What are the Best Spring/Autumn Combi Boiler Settings?

This can take a little trial and error to get right but as a general rule of thumb, we suggest you try setting your heating flow rate temperature to somewhere between 45°C to 55°C. We probably don’t need to tell you that, for most people, given the current sky-high gas and electricity prices, it’s very much a case of the lower the better.

Complimentary to this, most modern combi boilers operate at their most efficient with a heating flow temperature of 45°C, so lowering the temperature will both save you money and optimise your combi boiler’s performance.

Combi Boiler Summer Setting

During the summer season, it’s rare to require any central heating, although given the nature of British weather in the summer some people opt to keep their central heating on. If you choose to do this, then we suggest keeping the heating flow temperature no higher than 45°C.

Some combi boilers, like this Ideal Logic Max 30, come with automatic summer/winter presets, which makes accommodating the changing seasons and temperature as easy as flicking a switch or pressing a button.

Of course, many people choose to switch their central heating off altogether during summertime. There’s no problem with doing this but, if that’s your intention, then it’s wise to turn the heating on once or twice a month just to keep it ticking over and avoid any build-up in your radiators.

Combi Boiler Water Temperature Setting

water temperature setting

So far, we’ve been focused on how your combi boiler works to heat your home. But combi boilers don’t only heat your home, they also provide it with hot water. In modern combination heating systems, the hot water flow temperature is controlled by a different setting to the heating flow temperature setting and, as per our introductory note, the hot water temperature should be set no lower than 50°C.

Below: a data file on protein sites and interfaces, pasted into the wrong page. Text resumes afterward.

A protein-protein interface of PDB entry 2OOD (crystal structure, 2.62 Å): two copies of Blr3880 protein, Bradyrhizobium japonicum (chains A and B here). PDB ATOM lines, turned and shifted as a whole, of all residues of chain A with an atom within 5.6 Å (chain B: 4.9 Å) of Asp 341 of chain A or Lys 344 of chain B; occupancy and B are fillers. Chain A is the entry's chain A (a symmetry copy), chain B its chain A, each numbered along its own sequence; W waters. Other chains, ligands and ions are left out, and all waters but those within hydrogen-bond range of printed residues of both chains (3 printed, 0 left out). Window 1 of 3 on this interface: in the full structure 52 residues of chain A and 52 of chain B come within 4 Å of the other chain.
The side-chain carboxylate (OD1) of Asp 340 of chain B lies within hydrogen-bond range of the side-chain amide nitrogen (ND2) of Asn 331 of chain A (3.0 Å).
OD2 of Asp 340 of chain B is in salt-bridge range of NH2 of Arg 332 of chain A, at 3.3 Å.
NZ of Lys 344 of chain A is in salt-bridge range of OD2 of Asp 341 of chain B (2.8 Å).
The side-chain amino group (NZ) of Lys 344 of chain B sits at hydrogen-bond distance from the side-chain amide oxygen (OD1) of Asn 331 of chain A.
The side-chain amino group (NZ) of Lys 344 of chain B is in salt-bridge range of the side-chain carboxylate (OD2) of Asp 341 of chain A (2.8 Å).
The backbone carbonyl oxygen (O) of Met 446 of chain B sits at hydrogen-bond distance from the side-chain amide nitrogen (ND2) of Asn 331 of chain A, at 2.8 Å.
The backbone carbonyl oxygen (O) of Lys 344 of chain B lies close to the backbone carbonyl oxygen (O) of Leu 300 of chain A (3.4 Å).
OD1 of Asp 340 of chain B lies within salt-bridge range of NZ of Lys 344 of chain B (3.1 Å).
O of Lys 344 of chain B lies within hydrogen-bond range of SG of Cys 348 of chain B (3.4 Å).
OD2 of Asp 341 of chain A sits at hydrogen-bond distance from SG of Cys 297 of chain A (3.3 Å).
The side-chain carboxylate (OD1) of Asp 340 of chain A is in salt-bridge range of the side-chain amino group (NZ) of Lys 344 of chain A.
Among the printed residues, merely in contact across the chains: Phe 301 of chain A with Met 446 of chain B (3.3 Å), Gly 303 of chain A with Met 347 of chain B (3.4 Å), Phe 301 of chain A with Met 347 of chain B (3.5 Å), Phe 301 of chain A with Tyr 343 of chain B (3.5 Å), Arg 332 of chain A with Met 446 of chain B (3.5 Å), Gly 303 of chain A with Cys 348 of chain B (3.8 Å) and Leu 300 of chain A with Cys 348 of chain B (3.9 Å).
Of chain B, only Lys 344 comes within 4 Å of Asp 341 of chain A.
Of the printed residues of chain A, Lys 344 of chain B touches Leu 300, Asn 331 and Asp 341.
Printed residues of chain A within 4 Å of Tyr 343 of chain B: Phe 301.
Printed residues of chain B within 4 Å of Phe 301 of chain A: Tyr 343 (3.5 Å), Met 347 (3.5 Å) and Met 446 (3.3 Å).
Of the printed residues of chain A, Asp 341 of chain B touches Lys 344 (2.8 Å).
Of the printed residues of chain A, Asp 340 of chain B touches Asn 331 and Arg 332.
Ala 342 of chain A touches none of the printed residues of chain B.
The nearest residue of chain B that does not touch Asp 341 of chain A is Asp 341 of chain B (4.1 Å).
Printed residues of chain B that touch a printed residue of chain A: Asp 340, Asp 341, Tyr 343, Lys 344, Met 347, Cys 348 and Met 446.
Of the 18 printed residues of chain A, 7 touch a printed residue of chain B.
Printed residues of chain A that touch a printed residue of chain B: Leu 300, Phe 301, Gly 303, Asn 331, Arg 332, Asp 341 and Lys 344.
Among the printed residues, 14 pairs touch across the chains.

How do Combi Boiler Water Temperature Settings Work?

You’ll notice that, whilst the heating flow temperatures are shown with the flow/return format (70/50), hot water flow temperatures only use a single temperature (50). This is because the water used for your hot water taps does not return to the system, and consequently, much less heat is lost by the time you get your hot water out of the taps (shower, bath, etc.).

Why are Combi Boiler Water Temperature Settings Important?

The government’s Health & Safety Executive (HSE) recommends that hot water be no higher than 44°C for showering or bathing, which is why the hot water flow temperature setting should never exceed 50°C. Anything above the recommended temperature setting risks scalding and potentially serious injury.

As per HSE guidelines, hot water temperature must not drop below 50°C, though; this is in order to avoid the risk of Legionnaires’ disease (Legionella bacteria multiply where temperatures are between 20°C and 45°C).

Most Economical Settings For a Combi Boiler

As we have already seen – and let’s be honest, it kind of goes without saying – the lower you set your combi boiler heating temperature setting the cheaper it will be to run.

However, depending on your own personal disposition, it may also be worth trying out lowering your water flow temperature to see if you can shower or do the washing up with slightly cooler water than you usually use.

This is perhaps most applicable during summer, and given that last summer temperatures spiked to over 40°C, it will probably become increasingly relevant in the years to come.


Whilst combi boilers are generally the most efficient types of boilers on the market, it’s possible to improve their efficiency and lower running costs by adjusting the flow rate of the central heating.

If you’re looking to further reduce your energy consumption, you can set your central heating flow rate towards the lower end of the recommended temperature range during winter. You should also try lowering the thermostat/room temperature to see if you can live comfortably with less heating.

To further improve your current situation you might want to consider improving your home’s insulation which can have a significant impact on your energy usage and monthly bills. For further information about the costs of running your boiler, you can take a look at this article for a more detailed explanation of how much energy boilers typically use.

Until next time, stay warm and stay well!